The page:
Just as individuals keep their household budgets on track by reviewing their bank statements, paychecks and grocery bills, hospitals and other providers need to pay close attention to their contracts with insurers to make sure they are getting what they are owed.
Paul Stevenson and Terri Welter of MedTactics in Arlington, Va., will coach providers on how to monitor contracts and negotiate them so as to get paid fairly during their HFMA session from 10: 30 a.m. to 12: 30 p.m., Tuesday, June 19.
"Contracting has become over the last five years somewhat of an art form," says Stevenson, a partner at MedTactics, a healthcare management consulting firm. "A lot of contractual clauses are drafted with some intent to try to gain advantage."
Titled "Getting Paid What You Negotiated," the session will show providers how to perform audits of their own contracts, recognize when they are not getting paid properly and recover costs when they are not.
"We go after this like we're killing snakes," Stevenson says. "You have to go after every single claim and identify it."
MedTactics' clients are primarily hospitals, health systems and physician groups.
Both payers and providers are somewhat at fault for flawed contract relationships, Stevenson says. Though payers may be guilty of denying claims, paying them late or inaccurately, or downcoding them arbitrarily, providers often do not have adequate plans in place for monitoring their contracts and often submit faulty claims or fail to follow up on claims that have not been paid, Stevenson says.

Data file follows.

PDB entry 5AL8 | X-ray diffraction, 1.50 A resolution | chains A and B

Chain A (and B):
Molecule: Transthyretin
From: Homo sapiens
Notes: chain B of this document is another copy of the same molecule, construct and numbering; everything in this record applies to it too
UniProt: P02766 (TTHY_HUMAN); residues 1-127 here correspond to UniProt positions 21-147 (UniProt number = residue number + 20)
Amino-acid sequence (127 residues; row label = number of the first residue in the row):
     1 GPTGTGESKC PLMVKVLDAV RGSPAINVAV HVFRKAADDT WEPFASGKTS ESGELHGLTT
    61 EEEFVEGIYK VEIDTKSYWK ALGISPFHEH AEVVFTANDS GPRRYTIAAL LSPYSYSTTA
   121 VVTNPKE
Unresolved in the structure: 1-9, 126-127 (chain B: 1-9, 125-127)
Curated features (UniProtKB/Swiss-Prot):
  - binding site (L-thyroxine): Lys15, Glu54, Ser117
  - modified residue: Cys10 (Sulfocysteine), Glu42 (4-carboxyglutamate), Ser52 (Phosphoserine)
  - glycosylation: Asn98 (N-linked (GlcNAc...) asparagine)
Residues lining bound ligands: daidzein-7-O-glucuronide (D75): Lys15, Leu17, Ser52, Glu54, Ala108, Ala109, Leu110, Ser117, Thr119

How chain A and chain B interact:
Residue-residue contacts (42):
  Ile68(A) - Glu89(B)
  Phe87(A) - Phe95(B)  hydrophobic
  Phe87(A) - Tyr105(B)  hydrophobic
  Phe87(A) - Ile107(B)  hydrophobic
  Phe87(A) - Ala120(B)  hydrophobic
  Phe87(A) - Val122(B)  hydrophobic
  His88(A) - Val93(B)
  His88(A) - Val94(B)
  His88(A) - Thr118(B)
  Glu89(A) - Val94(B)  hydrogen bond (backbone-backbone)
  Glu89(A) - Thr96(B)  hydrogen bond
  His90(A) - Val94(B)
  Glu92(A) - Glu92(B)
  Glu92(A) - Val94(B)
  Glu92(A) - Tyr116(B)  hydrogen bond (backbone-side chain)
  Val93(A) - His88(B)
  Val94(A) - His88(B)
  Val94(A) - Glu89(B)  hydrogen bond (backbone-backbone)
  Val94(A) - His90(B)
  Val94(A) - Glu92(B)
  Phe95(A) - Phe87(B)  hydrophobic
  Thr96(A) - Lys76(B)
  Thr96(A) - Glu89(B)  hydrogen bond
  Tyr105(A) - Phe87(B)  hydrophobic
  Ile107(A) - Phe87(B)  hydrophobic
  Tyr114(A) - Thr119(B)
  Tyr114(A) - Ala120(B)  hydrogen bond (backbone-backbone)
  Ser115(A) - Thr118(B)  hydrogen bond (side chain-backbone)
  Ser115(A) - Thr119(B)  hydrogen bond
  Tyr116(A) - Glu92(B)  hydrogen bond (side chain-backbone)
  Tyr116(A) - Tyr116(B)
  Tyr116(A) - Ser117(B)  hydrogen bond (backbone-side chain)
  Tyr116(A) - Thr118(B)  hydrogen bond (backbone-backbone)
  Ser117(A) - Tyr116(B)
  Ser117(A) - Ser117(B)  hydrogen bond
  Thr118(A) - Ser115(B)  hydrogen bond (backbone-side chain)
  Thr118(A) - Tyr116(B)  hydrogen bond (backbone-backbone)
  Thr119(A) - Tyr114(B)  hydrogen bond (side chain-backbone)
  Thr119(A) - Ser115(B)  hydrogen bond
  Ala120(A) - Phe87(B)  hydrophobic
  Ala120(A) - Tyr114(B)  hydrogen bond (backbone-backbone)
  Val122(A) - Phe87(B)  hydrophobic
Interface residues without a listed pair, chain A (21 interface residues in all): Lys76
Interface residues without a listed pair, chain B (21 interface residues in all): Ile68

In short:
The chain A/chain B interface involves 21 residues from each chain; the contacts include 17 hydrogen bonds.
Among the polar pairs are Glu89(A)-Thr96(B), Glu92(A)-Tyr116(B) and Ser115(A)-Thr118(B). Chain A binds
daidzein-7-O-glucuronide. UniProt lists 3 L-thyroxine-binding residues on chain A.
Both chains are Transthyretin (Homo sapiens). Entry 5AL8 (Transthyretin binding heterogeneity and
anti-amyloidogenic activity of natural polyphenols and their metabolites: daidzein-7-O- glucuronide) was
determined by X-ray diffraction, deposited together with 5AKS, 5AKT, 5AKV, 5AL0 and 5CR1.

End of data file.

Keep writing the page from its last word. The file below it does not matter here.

MedTactics has prepared a so-called "contract dashboard" that hospital board members and senior management can use to track the effective reimbursement rates from their contracts. The dashboard, a simple spreadsheet, translates specific contracts into a formula indexed to the Medicare payment rates and tracks renewal dates, annual increases and effective payment rates for one month, three months and the year-to-date.
"Sometimes the contract is not even worth the fire you could make with it because there are so many problems with it," Stevenson says.
The dashboard attempts to demystify the payment process. If, for example, an insurer has a new requirement-such as including the address of the covered person's employer -and doesn't adequately notify the provider, it can bring thousands of claims to a standstill before the provider realizes the claims are missing information that will cause the insurer to disqualify them. The dashboard, however, will alert management quickly to a problem because the one-month effective payment rate plummets.
"This allows you, in a nutshell, as a senior manager or board member to see this stuff," Stevenson says. "You'd be amazed how many board members don't have a knowledge of who the contracts are with and what kind of contracts they have."
Ultimately, providers should negotiate contracts that allow them to get paid fairly, monitor the insurer and terminate the contract without cause, Stevenson says. He adds it is better to have a slightly lower reimbursement rate but get paid the agreed-upon rate.
"In our opinion, a lot of the contracting literature is about gamesmanship," Stevenson says. "We've got enough complexity as it is. These are human beings we're dealing with, so let's minimize it and get on with what we need to do."